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Surging overdose deaths a tragic racial justice issue | Los Angeles Times
(Commentary by UCLA’s Helena Hansen and Joseph Friedman) Drug overdoses, which gained attention in recent years as a “white problem,” are now more common among Black Americans. In 2020, drug overdose death rates among Black Americans overtook those of white Americans for the first time since the 1990s, according to our recent analysis of data from the Centers for Disease Control and Prevention. This was a sharp reversal from 2010, when white Americans were over twice as likely to die of overdose.
Are students meeting LAUSD’s vaccine mandate? | Los Angeles Times
“LAUSD is one of the nation’s leaders in terms of applying public health measures including: regular testing, mask use, and now vaccination of eligible students,” said Dr. Robert Kim-Farley, professor of epidemiology and community health sciences at UCLA Fielding School of Public Health. “Such measures help to ensure that our children are learning in an environment that is as safe from COVID-19 transmission as possible.”
Emmys, Oscars and gendered awards | USA Today
Juliet Williams, professor of gender studies at the University of California, Los Angeles, credits the LGBTQ community for challenging the traditional definition of gender, which opened the door to questions about its relevance in acting and other pursuits. “One of the very positive aspects of what’s going on here is people in the entertainment industry are moving beyond the idea that gender difference just is, (that) it’s essential. Instead, they’re saying, ‘Why does it matter? What difference does it make?’” she says.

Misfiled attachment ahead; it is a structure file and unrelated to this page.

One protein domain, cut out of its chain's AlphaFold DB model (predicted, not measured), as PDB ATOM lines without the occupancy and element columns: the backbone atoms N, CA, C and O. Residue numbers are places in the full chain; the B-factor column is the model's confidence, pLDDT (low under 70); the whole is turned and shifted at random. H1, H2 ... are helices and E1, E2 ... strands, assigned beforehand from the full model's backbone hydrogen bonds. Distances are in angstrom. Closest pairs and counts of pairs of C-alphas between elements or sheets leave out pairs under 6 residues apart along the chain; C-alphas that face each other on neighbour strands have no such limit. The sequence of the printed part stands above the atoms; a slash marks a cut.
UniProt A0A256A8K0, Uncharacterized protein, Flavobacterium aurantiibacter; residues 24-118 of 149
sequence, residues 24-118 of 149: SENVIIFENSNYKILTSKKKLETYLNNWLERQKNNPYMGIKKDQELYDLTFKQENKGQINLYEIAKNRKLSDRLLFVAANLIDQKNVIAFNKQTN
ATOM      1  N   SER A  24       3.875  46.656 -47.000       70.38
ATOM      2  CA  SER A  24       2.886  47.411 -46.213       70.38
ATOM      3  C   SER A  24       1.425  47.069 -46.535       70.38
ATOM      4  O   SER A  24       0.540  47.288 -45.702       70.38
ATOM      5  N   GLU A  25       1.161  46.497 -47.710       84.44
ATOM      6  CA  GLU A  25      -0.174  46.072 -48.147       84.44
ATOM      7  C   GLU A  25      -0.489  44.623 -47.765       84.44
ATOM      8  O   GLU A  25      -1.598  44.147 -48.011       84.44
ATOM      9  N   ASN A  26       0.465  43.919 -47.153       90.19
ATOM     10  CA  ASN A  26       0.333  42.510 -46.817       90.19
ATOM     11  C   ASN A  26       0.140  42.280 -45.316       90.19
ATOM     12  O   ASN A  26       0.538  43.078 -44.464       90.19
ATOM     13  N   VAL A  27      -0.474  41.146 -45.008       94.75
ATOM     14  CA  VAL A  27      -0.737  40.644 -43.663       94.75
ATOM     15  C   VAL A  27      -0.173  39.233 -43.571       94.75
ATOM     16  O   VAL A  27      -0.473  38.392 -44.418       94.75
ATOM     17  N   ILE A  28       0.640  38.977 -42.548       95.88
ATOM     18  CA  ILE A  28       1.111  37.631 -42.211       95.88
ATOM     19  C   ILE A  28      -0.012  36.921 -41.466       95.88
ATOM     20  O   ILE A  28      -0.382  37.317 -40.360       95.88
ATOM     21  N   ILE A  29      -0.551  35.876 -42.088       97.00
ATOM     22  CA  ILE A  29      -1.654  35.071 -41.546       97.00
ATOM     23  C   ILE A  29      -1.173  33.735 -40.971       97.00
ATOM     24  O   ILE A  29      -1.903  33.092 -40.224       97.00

“Swathes of unvaccinated people really do leave us wide open for another surge. We’re seeing this happen in Europe, we’re seeing this in other parts of the United States,” said UCLA’s Anne Rimoin (approx. 0:45 mark. UCLA’s Dr. Robert Kim-Farley was also interviewed.)
Does vitamin D protect us from diseases like COVID? | Popular Science
Angelique Campen, an emergency medicine physician at Ronald Reagan UCLA Medical Center, isn’t surprised by how much misinformation proliferated during the pandemic — especially given the poor insight among health care professionals. “Doctors are used to knowing the science and knowing what to do,” she says. “But this has been a time where you really didn’t know what treatments worked. People were grasping at straws and holding on to the ones that fit. It was trial and error.”
Sometimes, C-sections and antibiotics can’t be avoided and parents consider probiotics or prebiotics. “The infant microbiome is not set in stone at the time of birth,” says Karin B. Michels, epidemiologist at the UCLA Fielding School of Public Health. “You still have time to try to optimize it.”
“The cases are increasing. We are seeing really the burden of infections are occurring in unvaccinated individuals. And even though we have great vaccination rates in a lot of these countries … you still have 30 or 40 percent who are unvaccinated. And this virus tends to find those people who are unvaccinated,” said UCLA’s Anne Rimoin.